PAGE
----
Washington is moving forward with intentions to delist Chinese-U.S. listed firms that refuse to follow their rules. Despite this, American investors continue to be increasingly exposed to shares in these Chinese stocks.
The U.S. Securities and Exchange Commission is planning on proposing a regulation by the end of 2020 that would result in Chinese firms from getting delisted from American bourses if they do not comply with their auditing standards, Bloomberg reported late Tuesday, citing people familiar with the situation.
Since August, SEC chairman Jay Clayton along with Treasury Secretary Steven Mnuchin, have been advocating regulators to pass new rules that could take effect after next year.
But there are two interesting developments to consider. One, Clayton plans on stepping down by the end of the year. And two the Biden administration is set to take over next year, meaning the Democratic President-elect is in charge of naming a new SEC chief.
While the potential rule change is unlikely to finalize before the next administration takes over, Clayton could force the SEC’s Republican and Democratic commissioners to state on the record whether they back the tightened regulations on Chinese firms or not, Bloomberg reports.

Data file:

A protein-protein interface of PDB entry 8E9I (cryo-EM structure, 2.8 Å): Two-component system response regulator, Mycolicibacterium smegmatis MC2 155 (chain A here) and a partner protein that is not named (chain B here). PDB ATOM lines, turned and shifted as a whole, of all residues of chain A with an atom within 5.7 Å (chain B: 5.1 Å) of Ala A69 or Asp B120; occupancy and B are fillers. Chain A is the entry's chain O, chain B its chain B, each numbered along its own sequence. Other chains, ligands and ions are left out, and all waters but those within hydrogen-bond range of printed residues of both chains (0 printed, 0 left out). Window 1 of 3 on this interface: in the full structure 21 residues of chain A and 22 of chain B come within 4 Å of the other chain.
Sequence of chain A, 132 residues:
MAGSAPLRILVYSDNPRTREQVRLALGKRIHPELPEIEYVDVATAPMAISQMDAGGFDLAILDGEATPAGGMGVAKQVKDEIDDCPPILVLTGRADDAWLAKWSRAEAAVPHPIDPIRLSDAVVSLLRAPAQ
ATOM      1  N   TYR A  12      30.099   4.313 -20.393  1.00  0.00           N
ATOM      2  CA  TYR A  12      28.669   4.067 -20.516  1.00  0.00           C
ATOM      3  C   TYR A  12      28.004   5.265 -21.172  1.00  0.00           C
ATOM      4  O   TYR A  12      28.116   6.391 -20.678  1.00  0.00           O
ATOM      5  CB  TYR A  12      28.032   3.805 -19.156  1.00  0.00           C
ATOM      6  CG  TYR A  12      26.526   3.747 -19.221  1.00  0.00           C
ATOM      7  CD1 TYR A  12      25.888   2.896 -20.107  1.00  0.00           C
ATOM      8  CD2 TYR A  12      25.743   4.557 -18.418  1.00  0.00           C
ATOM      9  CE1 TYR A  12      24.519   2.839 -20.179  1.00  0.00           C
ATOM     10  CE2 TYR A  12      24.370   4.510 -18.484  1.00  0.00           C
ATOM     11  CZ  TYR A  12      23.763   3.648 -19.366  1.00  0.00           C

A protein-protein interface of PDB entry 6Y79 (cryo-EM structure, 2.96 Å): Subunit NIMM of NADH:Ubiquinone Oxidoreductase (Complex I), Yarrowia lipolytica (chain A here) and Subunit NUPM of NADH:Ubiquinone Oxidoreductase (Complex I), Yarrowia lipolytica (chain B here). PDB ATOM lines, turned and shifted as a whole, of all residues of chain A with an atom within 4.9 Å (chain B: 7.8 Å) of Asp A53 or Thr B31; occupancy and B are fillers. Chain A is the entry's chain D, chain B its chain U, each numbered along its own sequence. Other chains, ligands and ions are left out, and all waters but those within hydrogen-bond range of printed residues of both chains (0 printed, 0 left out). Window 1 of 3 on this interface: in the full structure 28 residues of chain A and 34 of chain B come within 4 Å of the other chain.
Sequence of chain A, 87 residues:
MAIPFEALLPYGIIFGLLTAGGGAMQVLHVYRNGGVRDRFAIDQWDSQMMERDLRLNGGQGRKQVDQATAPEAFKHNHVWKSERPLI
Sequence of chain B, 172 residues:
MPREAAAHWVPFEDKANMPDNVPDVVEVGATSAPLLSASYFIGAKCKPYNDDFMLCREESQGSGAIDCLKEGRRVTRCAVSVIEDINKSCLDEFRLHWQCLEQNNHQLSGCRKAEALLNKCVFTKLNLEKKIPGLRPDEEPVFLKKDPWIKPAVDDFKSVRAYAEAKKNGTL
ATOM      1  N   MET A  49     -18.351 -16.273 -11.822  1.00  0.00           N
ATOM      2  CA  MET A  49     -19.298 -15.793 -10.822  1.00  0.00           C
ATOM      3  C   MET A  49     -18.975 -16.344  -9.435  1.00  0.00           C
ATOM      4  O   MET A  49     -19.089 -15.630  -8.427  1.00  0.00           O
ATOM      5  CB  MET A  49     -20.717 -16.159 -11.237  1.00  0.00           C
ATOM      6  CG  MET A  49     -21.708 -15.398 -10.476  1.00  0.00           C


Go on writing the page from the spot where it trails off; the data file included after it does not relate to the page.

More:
The move to potentially delist Chinese U.S.-listed firms comes after Luckin Coffee (Nasdaq: LK) allegedly fabricated more than $300 million in sales earlier this year. Since then, Washington has made efforts to crack down on Chinese companies to protect the American investor.
Although some are recovering, Chinese tech giants including Alibaba (NYSE: BABA; HKEX: 09988) Tencent (HKEX: 00700; OTC: TCEHY) stocks have taken a hit in the last week on Beijing unveiling new regulations to crack down on monopoly practices.
Still, the U.S. investor's exposure to shares of Chinese firms has continued to grow, according to the SEC. As of 2019, more than 150 Chinese companies with a combined valuation of $1.2 trillion traded on U.S. bourses, according to Bloomberg.